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Japan Scrambles Jets After Chinese Plane Approaches Contested Islands

Japan scrambled eight F-15 fighter jets after a Chinese plane entered disputed airspace near contested islands in the East China Sea on Thursday, prompting a diplomatic dispute between the two Asian powers.

Chief Cabinet Secretary Osamu Fujimura says the jets were sent in response to a Chinese Oceanic Administration airplane that was spotted near the islands. He said Japan has lodged an official protest and summoned the Chinese ambassador in Tokyo.

Soros remakes America into narco nation

As more states embrace legalization of marijuana — a pet cause of George Soros for decades — the British publication The Independent has published a groundbreaking series of articles by journalist Patrick Cockburn on how his son went insane smoking the drug.

Cockburn and his son Henry, who was treated for psychosis and partially recovered, have written an article in which Patrick Cockburn is quoted as saying his son played Russian roulette with cannabis "and lost."

Venezuela's Chavez Out of Surgery in Cuba

Venezuelan President Hugo Chavez has undergone cancer surgery and is recuperating in Cuba at a hospital in Havana.

His Vice President, Nicolas Maduro, made the announcement Tuesday, adding the surgery was successful.

Chavez returned to Cuba Monday for more cancer surgery, after a recurrence of the disease led him to name his vice president as his chosen successor should he be forced from office.

CPJ: Record Number of Reporters Jailed Worldwide

The U.S.-based Committee to Protect Journalists says the number of reporters in prisons worldwide reached a record high this year.

The watchdog group named Turkey, Iran and China the worst offenders, saying those governments stepped up terror and other anti-state charges to silence critical media.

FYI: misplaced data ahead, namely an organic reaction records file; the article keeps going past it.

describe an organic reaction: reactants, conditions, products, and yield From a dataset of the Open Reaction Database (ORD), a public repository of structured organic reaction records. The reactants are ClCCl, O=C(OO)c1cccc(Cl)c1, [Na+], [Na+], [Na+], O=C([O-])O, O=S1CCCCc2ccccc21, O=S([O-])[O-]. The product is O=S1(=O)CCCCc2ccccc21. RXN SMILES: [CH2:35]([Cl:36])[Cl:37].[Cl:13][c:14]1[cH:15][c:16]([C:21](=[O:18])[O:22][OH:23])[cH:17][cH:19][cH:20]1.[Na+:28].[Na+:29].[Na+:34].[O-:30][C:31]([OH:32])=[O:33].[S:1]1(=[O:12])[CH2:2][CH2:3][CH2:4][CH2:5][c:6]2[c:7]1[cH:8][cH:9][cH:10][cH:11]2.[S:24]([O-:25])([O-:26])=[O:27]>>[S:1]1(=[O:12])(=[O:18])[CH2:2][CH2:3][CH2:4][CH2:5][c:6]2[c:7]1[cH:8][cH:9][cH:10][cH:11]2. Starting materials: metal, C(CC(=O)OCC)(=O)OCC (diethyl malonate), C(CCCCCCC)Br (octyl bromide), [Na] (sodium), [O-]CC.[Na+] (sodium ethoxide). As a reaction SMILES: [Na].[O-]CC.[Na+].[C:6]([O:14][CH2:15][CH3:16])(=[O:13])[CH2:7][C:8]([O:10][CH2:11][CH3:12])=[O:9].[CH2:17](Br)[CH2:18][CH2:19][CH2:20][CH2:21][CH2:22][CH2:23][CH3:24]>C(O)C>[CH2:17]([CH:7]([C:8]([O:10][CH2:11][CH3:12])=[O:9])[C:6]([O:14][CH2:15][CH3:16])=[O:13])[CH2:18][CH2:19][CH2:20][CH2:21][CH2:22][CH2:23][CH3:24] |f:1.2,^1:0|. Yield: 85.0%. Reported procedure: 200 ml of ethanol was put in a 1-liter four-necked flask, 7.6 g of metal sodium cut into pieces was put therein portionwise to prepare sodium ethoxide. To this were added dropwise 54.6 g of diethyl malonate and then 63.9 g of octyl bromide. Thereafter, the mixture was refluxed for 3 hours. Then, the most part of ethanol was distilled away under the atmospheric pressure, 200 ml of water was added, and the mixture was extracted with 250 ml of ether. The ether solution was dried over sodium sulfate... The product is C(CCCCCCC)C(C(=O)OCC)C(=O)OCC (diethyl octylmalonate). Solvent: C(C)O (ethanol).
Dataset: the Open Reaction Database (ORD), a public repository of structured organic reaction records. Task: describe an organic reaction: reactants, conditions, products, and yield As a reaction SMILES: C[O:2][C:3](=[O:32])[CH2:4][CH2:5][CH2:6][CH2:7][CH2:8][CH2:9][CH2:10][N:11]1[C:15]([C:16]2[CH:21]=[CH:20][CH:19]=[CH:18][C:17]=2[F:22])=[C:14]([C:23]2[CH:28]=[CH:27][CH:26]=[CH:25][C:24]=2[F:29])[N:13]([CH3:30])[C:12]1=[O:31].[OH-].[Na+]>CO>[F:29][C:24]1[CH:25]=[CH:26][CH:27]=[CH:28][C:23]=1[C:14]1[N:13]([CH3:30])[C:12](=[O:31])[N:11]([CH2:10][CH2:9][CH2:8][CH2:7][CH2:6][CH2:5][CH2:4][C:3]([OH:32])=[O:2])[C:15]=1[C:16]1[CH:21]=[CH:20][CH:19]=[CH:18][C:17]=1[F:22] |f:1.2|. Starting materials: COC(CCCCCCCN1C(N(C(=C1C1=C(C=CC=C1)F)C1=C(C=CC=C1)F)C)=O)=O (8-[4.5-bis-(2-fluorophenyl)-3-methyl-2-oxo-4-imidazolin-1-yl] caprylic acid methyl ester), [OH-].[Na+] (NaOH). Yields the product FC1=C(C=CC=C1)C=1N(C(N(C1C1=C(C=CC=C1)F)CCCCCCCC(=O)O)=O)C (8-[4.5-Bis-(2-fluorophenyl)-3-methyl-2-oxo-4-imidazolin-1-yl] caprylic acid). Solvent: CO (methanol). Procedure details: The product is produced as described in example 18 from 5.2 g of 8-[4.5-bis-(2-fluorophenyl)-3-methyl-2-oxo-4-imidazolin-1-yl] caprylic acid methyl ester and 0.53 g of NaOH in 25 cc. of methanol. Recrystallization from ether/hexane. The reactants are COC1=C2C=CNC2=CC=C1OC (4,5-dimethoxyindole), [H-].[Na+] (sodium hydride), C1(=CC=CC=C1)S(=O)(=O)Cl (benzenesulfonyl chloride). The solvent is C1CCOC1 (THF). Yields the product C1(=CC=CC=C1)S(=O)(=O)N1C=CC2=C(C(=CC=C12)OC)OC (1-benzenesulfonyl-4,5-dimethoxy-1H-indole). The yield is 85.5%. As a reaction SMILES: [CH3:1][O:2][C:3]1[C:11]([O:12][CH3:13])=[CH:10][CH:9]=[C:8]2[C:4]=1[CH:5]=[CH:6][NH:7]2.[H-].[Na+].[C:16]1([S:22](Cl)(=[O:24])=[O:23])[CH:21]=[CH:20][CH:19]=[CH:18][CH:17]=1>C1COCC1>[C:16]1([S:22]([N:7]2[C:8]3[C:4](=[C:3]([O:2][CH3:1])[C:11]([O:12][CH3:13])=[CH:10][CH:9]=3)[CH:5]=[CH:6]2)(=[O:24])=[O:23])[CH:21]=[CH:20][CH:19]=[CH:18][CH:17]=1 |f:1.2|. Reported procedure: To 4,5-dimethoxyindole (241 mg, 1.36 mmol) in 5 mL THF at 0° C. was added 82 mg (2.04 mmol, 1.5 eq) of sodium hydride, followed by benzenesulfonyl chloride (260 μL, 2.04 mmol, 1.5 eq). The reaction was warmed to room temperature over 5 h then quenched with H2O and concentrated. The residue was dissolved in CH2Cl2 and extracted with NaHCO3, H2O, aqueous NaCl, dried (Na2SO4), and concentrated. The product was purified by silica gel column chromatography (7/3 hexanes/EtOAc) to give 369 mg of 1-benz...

A CPJ report issued Tuesday says 232 writers, editors, and photojournalists were behind bars as of December 1, a record number since the group began counting in 1990. The nearly 30 percent increase over 2011 is the largest percentage jump in a decade.

Tibet Slams Beijing Crackdown on Immolation 'Inciters'

The Tibetan government-in-exile has sharply criticized the Chinese government's crackdown on those who allegedly "incite self-immolations," arguing that innocent people will likely be targeted.

State media reported this week that a monk and his nephew were detained for inciting eight Tibetan protests in the Kirti monastery in Aba, in China's southwest Sichuan province.

Police said the monk encouraged the protests "on the instructions of the Dalai Lama and his followers," a charge that the exiled Tibetan spiritual leader has repeatedly denied.

US Moves Warships to Track North Korean Rocket Launch

The commander of U.S. forces in the Pacific, Admiral Samuel Locklear, says the U.S. is moving warships to track a rocket that North Korea expects to launch.

North Korea announced last week that it plans to try again to launch a long-range rocket soon, despite warnings from the United States and others for it not to do so.

Japan Deploys Missile Interceptors Ahead of N. Korean Rocket Launch

Japan is deploying its missile defense system in anticipation of North Korea's planned rocket launch, which could occur as early as Monday.

Japanese television showed three Aegis destroyers armed with SM-3 missile interceptors reportedly headed for the East China Sea and the Sea of Japan on Thursday.

Patriot missile interceptors later arrived at Okinawa island, which lies under the missile's projected flight path. Patriot missiles were also rolled into the field behind the defense ministry in Tokyo.

U.S., Iraq Sign Defense Cooperation Memo of Understanding

American and Iraqi officials signed a memorandum of understanding in Baghdad that will make it easier for the two countries to work together.

The memo was one result of the Defense and Security Joint Coordination Committee that met in the Iraqi capital.